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More cities have been reported adopting small business loyalty programs to promote local establishments. Recently, another town in California has introduced their own customer loyalty initiatives, partnering with local restaurants to reward their citizens for local purchases. Let’s dive in and see how these cities and towns are implementing these loyalty tactics, and how they affect the overall relationship between citizen and state.

How the Public Sector is Embracing Loyalty

A few blog posts back, we mentioned how Maldives had become the first country to establish their very own loyalty program. Months later, a town in the UK adopted an app called Mi Rewards, which makes use of the points-per-£1 mechanic, and entitles the citizens of Gloucester, England to win prizes during the end-of-the-month raffle draw.

But this isn’t the only time that local government units have leveraged customer loyalty initiatives.

In 2012, public schools in Chicago, in partnership with Walgreens, awarded gift cards to parents who attended PTA conferences. 70 select Chicago public schools were part of this initiative, and the lucky participants received Balance Rewards cards worth $25 of free merchandise.

The Société de transport de Montreal in Canada has also piloted their own rewards program. Montreal citizens taking public transportation systems, particularly buses and rapid transit trains, earn points that they can redeem for rewards at some of the city’s local businesses.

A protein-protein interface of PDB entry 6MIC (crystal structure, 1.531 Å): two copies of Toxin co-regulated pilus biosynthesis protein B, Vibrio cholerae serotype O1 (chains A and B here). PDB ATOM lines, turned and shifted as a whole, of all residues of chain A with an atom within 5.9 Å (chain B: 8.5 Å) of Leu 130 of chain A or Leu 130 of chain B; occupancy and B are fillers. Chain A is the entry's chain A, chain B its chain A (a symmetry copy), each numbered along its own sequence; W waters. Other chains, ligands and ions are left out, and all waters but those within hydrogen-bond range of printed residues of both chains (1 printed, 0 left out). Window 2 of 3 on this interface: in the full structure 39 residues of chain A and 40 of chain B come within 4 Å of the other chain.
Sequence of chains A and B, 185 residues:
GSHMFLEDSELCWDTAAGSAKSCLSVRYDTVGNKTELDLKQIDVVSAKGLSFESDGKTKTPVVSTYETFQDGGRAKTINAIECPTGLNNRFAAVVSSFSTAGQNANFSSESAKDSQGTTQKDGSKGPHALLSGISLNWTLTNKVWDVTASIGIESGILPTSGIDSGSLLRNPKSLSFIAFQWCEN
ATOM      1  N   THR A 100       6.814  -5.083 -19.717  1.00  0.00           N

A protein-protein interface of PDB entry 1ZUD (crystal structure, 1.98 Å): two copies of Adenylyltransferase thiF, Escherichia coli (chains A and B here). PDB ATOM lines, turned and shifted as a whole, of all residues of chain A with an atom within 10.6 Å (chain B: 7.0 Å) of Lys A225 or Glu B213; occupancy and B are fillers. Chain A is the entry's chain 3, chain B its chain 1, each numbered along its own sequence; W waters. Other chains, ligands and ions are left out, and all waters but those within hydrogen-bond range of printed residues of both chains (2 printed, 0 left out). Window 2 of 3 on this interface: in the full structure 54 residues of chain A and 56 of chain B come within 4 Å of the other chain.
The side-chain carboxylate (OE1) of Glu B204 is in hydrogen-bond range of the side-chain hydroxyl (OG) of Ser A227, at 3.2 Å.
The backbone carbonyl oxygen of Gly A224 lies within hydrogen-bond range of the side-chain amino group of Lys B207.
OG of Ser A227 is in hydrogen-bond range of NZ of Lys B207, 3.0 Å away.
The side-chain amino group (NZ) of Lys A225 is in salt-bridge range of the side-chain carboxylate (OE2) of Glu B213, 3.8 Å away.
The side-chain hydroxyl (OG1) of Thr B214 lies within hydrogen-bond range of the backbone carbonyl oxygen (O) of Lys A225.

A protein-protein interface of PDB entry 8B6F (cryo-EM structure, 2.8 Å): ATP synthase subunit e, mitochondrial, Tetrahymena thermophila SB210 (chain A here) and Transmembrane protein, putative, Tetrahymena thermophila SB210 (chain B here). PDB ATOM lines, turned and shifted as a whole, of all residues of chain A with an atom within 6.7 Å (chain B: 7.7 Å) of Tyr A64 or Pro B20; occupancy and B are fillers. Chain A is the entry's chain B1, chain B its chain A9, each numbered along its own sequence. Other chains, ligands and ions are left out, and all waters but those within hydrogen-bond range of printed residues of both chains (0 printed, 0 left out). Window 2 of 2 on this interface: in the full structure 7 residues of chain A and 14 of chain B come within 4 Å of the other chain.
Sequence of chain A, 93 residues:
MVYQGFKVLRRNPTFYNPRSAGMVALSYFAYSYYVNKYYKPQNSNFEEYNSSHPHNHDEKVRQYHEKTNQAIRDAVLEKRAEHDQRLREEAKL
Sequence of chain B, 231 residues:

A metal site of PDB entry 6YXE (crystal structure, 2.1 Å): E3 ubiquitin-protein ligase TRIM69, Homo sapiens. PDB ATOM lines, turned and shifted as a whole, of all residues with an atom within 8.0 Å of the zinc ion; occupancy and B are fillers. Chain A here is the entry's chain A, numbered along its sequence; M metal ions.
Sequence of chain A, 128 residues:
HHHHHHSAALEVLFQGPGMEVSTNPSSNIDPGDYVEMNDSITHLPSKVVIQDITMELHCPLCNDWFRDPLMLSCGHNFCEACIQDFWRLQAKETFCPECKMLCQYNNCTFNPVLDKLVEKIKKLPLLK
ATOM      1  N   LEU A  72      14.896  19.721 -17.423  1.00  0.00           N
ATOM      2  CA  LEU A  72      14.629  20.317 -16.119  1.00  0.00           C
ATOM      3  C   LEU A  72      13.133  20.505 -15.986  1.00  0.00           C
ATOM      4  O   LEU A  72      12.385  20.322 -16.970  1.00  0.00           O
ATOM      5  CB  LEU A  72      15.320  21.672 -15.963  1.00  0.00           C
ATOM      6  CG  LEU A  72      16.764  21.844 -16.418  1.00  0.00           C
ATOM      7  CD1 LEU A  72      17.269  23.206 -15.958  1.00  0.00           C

Stimulating the Local Economy, the Tehachapi Way

Tehachapi, California has joined the roster of cities with customer loyalty initiatives. The city, home to about 14,000 California citizens, launched their very own Small Business Loyalty Program on the 19th of February. “This is our local economic stimulus program,” said City Manager Greg Garrett to their local news outlet.

Tehachapi citizens who spend at least $100 during the month of March with local service providers and independent retailers will receive $20 gift cards. These will be good and redeemable at select local restaurants and food establishments. Folks only need to visit the City Hall and present their receipts to claim their gift cards.

“Shopping locally is so important for the health of the city and the health of the businesses. It is one of the most important things that people can do,” Garrett told The Tehachapi News. “If it continues to go well, we have authorization to pop more money into it.”

More than Just Small Business Loyalty Programs

These small business loyalty programs are proving that even local government units can put their own spin into customer loyalty initiatives. Often, such efforts have multiple purposes, which can be:

  1. Stimulation for local businesses
  2. Civic pride and strengthening the relationship between citizen and state, and/or;
  3. Encouraging responsible behavior.

Tehachapi’s initiative seems like a very smart strategy: a win-win for citizens, shops and restaurants alike. Larger cities, with right backing and support, could field similar programs at scale, even using only simple loyalty technologies.

However, what remains important is how these small business loyalty programs are going beyond their initial purpose.

Chicago public schools’ partnership with Walgreens doubled as a pro-education campaign that encouraged parents to be more involved in their children’s welfare at school. Société de transport de Montreal’s public transit program highlighted the environmental benefits of taking public transport, especially amongst the latter generations. And Tehachapi’s program promotes the overall economic health of their community, all while encouraging citizens to “try something new.”

These simple and practical small business loyalty programs make one think about how cities and public agencies (libraries, schools, and/or health authorities) can utilize these proven-and-tested loyalty tactics. How about you: what do you envision you can do for your own community?

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